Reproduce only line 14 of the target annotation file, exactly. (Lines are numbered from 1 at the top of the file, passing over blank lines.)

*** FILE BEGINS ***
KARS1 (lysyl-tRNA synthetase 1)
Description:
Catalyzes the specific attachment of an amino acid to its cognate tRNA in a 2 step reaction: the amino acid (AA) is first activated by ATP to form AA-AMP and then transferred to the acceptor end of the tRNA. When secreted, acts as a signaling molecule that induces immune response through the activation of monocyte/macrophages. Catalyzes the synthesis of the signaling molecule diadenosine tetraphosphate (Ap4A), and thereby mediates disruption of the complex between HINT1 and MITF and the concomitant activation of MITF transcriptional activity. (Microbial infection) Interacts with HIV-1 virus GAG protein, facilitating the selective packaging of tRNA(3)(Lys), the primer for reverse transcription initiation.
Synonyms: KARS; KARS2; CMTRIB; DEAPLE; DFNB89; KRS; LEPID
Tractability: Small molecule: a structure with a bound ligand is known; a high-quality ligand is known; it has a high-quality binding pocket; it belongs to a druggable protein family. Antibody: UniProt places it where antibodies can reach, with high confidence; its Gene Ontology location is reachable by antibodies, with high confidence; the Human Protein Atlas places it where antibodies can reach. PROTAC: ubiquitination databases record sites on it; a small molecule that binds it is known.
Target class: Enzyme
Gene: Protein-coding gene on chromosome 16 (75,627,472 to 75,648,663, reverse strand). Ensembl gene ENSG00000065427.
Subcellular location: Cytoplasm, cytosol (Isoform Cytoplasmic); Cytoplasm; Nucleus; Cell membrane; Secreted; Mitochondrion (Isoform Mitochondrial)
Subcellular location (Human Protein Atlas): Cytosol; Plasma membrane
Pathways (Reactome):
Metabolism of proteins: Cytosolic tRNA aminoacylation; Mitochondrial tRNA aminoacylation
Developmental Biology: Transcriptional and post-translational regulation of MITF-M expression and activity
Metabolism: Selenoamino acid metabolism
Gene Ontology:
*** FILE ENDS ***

Gene Ontology: